Whenever a signal appears on the terminal S8, the sewing speed can be controlled by operator actuation of the foot treadle 65 in the Manual Mode of operation. This results in an analog signal having a level that is proportional to the desired speed appearing on terminal S14, after being derived from the potentiometer 402. In an Automatic Sew Mode of operation, the analog signal level appearing on terminal S14 can be derived from the pseudo segment digital speed values, described hereinabove, which are stored in the computer 72. Conversion means 406 convert these stored digital signals into an analog voltage. As described hereinabove, the stored digital signals may correspond directly to the speed profile of the operator or the speed of the pseudo segments may be increased or decreased by way of the control panel 85.

The control panel 85 includes, as described above, a plurality of touch pads that are manually actuated. Actuation of any of these touch pads results in a four bit binary signal, that identifies the actuated touch pad, being coupled from the control panel 85 to terminals C12, C13, C14, and C15, respectively, on the computer 72. The transfer of such data from the control panel 85 to the computer 72 can only take place if an enable out signal from the computer appears on control panel terminal CP7. Circuit means for deriving a multi bit binary coded signal that identifies an actuated one of a plurality of touch pads is fully disclosed in copending application Ser. No. 732,228 entitled CHARGE RATE CAPACITIVE SWITCH SYSTEM, filed October 14, 1976 and assigned to the assignee of the present invention. The disclosure of this patent application is incorporated herein by reference.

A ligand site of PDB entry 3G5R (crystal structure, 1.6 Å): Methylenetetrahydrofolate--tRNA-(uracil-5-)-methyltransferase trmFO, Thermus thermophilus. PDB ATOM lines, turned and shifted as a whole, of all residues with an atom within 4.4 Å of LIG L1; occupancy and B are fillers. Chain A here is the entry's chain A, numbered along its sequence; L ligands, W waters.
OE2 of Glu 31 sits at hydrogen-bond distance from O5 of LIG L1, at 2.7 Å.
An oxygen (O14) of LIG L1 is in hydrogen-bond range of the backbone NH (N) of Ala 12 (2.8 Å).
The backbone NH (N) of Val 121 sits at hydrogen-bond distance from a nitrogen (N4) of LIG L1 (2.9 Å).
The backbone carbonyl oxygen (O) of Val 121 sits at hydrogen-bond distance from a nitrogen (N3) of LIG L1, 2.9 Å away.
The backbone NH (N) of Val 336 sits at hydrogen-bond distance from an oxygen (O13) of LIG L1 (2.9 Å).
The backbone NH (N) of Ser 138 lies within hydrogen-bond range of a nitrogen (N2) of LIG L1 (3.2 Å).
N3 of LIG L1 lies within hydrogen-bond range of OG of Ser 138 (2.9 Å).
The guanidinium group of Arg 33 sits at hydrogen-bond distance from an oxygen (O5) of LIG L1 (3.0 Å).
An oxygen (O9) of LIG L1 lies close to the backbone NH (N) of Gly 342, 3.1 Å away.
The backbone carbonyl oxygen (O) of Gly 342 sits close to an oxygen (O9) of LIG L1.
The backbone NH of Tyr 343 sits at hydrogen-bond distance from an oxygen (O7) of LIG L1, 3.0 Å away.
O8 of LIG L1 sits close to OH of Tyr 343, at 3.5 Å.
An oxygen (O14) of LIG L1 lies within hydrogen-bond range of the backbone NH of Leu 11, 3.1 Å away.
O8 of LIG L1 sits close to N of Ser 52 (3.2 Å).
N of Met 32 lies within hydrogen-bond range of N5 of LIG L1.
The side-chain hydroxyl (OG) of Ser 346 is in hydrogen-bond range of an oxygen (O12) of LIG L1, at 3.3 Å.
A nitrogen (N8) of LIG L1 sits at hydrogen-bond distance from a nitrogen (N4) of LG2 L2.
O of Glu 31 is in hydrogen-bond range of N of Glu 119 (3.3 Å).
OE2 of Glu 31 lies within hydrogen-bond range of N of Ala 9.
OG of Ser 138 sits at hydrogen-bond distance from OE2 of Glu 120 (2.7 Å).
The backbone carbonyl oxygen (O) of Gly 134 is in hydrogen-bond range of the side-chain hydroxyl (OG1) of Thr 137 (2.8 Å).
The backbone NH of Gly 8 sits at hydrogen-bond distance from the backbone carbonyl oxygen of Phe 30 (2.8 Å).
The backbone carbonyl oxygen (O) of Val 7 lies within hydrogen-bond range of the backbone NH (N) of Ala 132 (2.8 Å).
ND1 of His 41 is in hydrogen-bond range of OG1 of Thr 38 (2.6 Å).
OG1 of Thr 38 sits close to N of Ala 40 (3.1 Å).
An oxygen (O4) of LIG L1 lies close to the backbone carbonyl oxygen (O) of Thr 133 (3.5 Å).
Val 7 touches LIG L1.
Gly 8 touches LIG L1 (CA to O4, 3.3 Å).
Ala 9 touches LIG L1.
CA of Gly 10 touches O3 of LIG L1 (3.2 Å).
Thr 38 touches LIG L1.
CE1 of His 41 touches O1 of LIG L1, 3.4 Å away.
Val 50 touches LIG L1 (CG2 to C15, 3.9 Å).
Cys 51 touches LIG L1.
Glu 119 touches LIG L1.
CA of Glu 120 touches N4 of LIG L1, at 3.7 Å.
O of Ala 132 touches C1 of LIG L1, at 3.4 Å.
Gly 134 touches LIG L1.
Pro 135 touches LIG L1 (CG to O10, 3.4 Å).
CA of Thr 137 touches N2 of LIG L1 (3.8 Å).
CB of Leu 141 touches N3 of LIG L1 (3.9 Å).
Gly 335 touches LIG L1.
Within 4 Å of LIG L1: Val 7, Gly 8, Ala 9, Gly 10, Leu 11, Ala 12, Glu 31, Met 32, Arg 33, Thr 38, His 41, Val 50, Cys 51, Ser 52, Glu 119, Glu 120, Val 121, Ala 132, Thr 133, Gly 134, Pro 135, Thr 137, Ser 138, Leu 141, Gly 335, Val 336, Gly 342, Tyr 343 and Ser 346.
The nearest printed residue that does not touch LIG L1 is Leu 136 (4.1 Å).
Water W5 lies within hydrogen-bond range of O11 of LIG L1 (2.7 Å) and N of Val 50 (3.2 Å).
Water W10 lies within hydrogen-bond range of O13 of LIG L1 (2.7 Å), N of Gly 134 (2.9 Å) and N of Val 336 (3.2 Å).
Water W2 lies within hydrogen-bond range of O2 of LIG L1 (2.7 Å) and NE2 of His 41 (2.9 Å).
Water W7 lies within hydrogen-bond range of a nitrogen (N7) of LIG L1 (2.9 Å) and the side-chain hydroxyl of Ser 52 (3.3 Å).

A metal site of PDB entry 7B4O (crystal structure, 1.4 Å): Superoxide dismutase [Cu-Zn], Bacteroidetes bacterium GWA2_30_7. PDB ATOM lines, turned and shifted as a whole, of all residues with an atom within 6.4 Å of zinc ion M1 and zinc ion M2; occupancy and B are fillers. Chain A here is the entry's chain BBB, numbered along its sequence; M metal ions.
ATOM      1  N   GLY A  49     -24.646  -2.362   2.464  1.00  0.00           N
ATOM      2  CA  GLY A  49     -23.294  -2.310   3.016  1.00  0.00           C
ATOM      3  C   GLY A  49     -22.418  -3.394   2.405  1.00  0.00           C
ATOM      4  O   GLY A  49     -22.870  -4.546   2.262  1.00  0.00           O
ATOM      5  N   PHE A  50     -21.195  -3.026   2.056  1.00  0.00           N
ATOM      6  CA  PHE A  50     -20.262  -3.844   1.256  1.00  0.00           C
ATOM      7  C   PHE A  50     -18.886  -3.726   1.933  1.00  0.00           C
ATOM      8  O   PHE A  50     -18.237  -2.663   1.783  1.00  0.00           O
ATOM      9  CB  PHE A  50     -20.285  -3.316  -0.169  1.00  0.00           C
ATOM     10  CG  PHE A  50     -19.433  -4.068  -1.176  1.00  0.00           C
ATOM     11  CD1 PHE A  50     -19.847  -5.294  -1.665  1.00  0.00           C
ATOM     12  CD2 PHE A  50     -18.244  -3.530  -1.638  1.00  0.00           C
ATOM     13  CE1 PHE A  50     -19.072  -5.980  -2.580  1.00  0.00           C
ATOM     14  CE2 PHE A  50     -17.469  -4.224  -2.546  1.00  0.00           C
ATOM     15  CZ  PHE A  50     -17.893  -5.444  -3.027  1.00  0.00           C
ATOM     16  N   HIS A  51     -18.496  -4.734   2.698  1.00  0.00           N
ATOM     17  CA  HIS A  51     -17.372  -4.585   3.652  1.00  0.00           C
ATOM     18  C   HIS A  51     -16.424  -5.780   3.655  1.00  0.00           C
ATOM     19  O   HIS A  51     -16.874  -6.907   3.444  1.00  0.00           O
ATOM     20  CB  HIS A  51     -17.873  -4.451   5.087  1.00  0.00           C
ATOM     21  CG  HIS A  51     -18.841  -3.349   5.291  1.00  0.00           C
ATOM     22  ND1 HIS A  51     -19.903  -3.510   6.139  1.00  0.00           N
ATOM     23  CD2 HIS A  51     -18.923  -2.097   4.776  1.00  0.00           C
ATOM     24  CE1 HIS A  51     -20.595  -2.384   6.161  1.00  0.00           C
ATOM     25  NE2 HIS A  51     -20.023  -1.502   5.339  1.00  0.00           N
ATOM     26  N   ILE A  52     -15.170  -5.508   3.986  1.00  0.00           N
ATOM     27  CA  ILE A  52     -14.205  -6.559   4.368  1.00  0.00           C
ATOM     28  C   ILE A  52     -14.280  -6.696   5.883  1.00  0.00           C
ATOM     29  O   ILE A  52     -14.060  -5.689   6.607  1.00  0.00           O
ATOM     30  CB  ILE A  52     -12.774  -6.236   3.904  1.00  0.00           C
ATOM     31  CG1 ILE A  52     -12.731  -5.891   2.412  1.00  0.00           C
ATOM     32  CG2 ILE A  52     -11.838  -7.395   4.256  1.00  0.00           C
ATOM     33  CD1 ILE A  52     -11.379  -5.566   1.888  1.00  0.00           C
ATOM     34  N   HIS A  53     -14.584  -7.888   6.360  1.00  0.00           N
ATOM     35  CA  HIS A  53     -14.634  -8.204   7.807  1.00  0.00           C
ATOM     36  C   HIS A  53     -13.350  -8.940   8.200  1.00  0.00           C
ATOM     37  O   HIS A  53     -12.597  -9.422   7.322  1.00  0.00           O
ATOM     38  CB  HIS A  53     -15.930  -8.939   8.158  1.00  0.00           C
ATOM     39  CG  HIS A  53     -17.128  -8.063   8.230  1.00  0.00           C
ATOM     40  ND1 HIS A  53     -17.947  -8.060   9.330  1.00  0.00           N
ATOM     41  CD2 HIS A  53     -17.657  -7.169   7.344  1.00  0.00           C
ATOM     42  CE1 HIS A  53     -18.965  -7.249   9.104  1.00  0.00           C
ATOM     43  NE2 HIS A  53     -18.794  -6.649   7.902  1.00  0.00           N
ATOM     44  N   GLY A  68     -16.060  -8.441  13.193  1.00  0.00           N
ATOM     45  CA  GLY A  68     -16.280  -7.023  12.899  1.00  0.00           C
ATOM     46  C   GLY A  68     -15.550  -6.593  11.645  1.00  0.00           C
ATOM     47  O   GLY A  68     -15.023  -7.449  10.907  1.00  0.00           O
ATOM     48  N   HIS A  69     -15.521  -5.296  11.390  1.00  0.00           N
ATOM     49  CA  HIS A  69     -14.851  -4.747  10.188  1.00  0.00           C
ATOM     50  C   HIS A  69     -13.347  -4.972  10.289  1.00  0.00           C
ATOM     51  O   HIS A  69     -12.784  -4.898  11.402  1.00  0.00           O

As described hereinabove, the control panel 85 includes display means as well as means for selectively back illuminating portions of the control panel. Signals for actuating various segments of the display and the illuminating means are provided by the computer 72 to terminals CP1, CP2, CP3, CP4 and CP5 of the control panel. These signals have no effect on the display means or the illuminating means unless an enable signal is present on terminal CP6 from the computer 72. Control and actuation circuit means for a segmented display, alphabetic or numeric, and back illuminating means are well known in the art and need not be described herein for a complete and detailed description of the present invention.